The next task involved the pupils writing about the effects that their medicine had if you took some. Once again I tried to think of a novel way to do this to keep motivation high, and I decided to get pupils to explain their story in a cartoon strip format. Again, this minimised the amount of writing expected, but it also encouraged pupils to be imaginative with their ideas. The results were excellent and pupils were highly motivated throughout the task.
The latter half of the book tells of how George gave the medicine to his farm animals and the amazing effects it had upon them. Pupils pretended to be reporters from a newspaper and they had to design and write a front cover story about these events. We brainstormed headline ideas together and focused on the main relevant points of the story that they would need to include in their article.
Many pupils with ASD have difficulty identifying relevant information in a text and organising it into a coherent form; many may focus on irrelevant detail, so it is important to help pupils identify what is important in any story.
Finally, pupils had to pretend to be news reporters from BBC News and present their stories, including interviewing characters George, Grandma and Mr Kranky. Simple props were used to set the scene: a director’s clapper board, spectacles and a microphone for the reporter. Pupils were again filmed and were able to watch themselves back and talk about the experience together.
While this kind of activity would, I believe, be highly motivating and useful for all children, I feel it is particularly useful for pupils on the autistic spectrum for the following reasons:
Help with all of these social skills can, of course, be delivered through personal, social, health and economic education and social skills sessions, but if they can be incorporated into subject areas such as literacy, this is all to the good. The use of video really facilitates this process and social skills work is simply more powerful when pupils can look at film footage of themselves.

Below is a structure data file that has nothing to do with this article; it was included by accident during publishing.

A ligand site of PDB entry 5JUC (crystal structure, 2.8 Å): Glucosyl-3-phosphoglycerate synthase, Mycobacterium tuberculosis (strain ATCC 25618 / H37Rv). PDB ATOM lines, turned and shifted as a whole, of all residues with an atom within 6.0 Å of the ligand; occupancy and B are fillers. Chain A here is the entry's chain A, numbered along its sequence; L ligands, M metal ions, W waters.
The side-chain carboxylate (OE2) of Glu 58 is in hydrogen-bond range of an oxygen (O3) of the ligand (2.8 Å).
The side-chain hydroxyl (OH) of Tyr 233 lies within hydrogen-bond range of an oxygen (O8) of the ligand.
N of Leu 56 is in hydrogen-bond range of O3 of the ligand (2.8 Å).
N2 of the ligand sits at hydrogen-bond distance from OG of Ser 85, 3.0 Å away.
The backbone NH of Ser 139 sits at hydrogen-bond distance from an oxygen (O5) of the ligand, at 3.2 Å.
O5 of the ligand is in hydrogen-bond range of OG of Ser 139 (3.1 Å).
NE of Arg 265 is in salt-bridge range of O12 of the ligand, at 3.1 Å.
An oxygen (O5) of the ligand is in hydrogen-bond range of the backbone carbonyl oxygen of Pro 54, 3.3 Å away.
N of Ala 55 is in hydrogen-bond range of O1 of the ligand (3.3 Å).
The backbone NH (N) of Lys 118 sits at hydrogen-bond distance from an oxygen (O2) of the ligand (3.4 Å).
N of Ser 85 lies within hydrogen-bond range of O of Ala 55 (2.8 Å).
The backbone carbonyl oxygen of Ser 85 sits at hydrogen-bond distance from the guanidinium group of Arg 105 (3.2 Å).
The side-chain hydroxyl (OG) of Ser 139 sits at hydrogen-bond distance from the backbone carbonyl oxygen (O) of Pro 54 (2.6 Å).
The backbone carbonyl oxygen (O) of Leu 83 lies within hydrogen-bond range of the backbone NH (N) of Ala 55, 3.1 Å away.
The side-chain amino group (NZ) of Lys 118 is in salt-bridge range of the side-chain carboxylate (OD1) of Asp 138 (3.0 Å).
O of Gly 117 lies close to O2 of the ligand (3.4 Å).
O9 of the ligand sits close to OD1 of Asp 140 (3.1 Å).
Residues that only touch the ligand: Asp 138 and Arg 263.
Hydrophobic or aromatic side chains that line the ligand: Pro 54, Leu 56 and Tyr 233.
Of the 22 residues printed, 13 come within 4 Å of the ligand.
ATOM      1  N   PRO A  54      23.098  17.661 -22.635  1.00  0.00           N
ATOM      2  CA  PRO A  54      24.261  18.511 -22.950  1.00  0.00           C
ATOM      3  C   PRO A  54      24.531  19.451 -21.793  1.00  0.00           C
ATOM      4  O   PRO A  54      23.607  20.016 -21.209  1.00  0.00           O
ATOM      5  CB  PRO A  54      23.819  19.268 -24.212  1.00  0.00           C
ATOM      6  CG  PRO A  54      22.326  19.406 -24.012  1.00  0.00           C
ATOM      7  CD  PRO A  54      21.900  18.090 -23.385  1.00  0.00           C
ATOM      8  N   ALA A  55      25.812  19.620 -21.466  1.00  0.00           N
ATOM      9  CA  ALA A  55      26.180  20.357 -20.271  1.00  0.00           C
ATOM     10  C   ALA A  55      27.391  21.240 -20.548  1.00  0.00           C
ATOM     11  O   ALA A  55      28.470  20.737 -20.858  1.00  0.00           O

I feel that for many pupils with autism who really struggle to put pen to paper we need to rethink our approach to literacy and how we record pupils' development. Speaking and listening activities are vitally important for these pupils and the ability to speak confidently and with relevance to the topic in question is paramount. It is at least as important as purely written work. Modern technology enables us to quickly download and view films of pupils at work, and each pupil can have their own file containing their work stored on a PC or data stick. Each individual's work is therefore highly portable and can move easily through school settings with them.
I am very excited by the opportunities that filming pupils offers, not just in literacy development but also in other subject areas. It perhaps offers particularly good opportunities for social skills work and I am keen to explore new ways of expanding this approach in future projects. This approach has certainly brought a new vigour to my work and, most importantly, has produced real benefits for the pupils I work with.
Heather Jones is a teacher in the Communication, Language and Autistic Spectrum Support Team at the ASD Resource Base at St John Fisher School in Denton, Manchester:
This article was first published in issue 47 (July/August 2010) of SEN Magazine.